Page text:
Tsurf of P. schreberi often approached temperatures in excess of 50 °C during the dry period (Fig. 2), which meets or exceeds that thought to be damaging to the photosynthetic machinery in vascular plants in subarctic regions (Larcher, 1995) and lies above the long-recognized temperature optima for bryophytes and lichen photosynthesis (e.g. Lange, 1962; Kershaw, 1985). Optimum temperatures for net photosynthesis at light saturation in Sphagnum and feather moss species of interior Alaska is on the order of 10–15°C during late June and on the order of 20–26 °C during midAugust (Skre and Oechel, 1981); the surface temperature of all species measured here meet or exceed these values during a dry period in late May (Fig. 2), noting the difference between leaf internal and surface temperature. Tsurf , T1 cm , and T5 cm in P. schreberi were often greater than that of S. fuscum (Figs. 2 and 3), suggesting that bryophyte species composition, rather than mere presence/ absence, plays an important role in the thermal budget of boreal and tundra soils. It is important to note that feather moss species are commonly associated with forest understories (Nilsson and Wardle, 2005) and avoid high radiation loads when shaded in these habitats.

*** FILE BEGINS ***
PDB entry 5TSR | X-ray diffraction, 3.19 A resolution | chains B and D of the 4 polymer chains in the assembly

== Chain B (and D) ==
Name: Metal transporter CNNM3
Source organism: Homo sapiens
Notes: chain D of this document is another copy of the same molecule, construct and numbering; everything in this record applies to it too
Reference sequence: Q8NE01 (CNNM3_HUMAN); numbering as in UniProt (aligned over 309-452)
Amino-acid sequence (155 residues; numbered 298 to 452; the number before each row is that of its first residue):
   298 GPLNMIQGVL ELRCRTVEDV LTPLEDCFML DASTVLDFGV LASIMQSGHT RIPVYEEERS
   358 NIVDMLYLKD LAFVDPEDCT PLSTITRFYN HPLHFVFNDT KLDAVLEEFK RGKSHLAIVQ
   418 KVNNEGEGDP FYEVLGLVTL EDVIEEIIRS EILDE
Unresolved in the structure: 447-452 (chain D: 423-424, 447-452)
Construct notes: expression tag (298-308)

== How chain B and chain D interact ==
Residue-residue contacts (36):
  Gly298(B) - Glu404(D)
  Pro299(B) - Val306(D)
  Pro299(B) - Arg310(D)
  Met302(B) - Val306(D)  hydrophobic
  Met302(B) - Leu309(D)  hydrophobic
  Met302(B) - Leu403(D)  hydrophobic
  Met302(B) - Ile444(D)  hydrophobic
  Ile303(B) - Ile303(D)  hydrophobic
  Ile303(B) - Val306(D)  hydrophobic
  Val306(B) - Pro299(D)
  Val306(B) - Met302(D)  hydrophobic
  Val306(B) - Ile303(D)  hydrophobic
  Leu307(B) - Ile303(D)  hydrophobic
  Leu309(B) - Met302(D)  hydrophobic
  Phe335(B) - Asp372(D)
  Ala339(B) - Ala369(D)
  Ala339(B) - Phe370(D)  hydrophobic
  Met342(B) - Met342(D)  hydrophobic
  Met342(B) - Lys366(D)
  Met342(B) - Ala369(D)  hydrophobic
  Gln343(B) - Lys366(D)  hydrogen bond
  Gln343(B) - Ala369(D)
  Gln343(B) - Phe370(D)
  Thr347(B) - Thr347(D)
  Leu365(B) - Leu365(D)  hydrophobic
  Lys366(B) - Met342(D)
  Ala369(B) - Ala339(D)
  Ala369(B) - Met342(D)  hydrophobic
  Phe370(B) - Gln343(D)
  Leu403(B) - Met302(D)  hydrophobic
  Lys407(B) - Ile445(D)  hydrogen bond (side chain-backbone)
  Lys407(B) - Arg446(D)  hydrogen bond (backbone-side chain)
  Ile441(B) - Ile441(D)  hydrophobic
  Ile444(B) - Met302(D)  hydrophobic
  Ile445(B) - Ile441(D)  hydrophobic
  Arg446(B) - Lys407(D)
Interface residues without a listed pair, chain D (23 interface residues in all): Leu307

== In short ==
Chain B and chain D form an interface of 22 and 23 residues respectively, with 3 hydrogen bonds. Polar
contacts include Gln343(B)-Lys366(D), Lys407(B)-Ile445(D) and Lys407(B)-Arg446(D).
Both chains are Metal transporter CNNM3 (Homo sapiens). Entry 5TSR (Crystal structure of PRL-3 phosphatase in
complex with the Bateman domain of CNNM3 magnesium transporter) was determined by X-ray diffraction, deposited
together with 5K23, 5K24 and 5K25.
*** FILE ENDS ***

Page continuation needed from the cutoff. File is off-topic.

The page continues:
Tsurf (Fig. 2), G (Fig. 3), and albedo (Fig. 5; Petzold and Rencz, 1975) differ among bryophyte and lichen types. Bryophyte and lichen community composition thus may have implications for all energy flux terms in Equation 4, but it is unclear if community composition alone has a discernable impact on land surface characteristics of importance to climate. The Norway/Finland border fence offers a test of the role of bryophyte and lichen community structure in surface-atmosphere energy flux; C. rangiferina was for all intents and purposes removed by reindeer from the Finnish side of the fence by grazing management practices (Kayhko and Pellikka, 1994). Cladonia spp. and other lichen species are on the decline across the Arctic and subarctic (Joly et al., 2009), due in part to R. tarandus grazing pressure (Joly et al., 2007).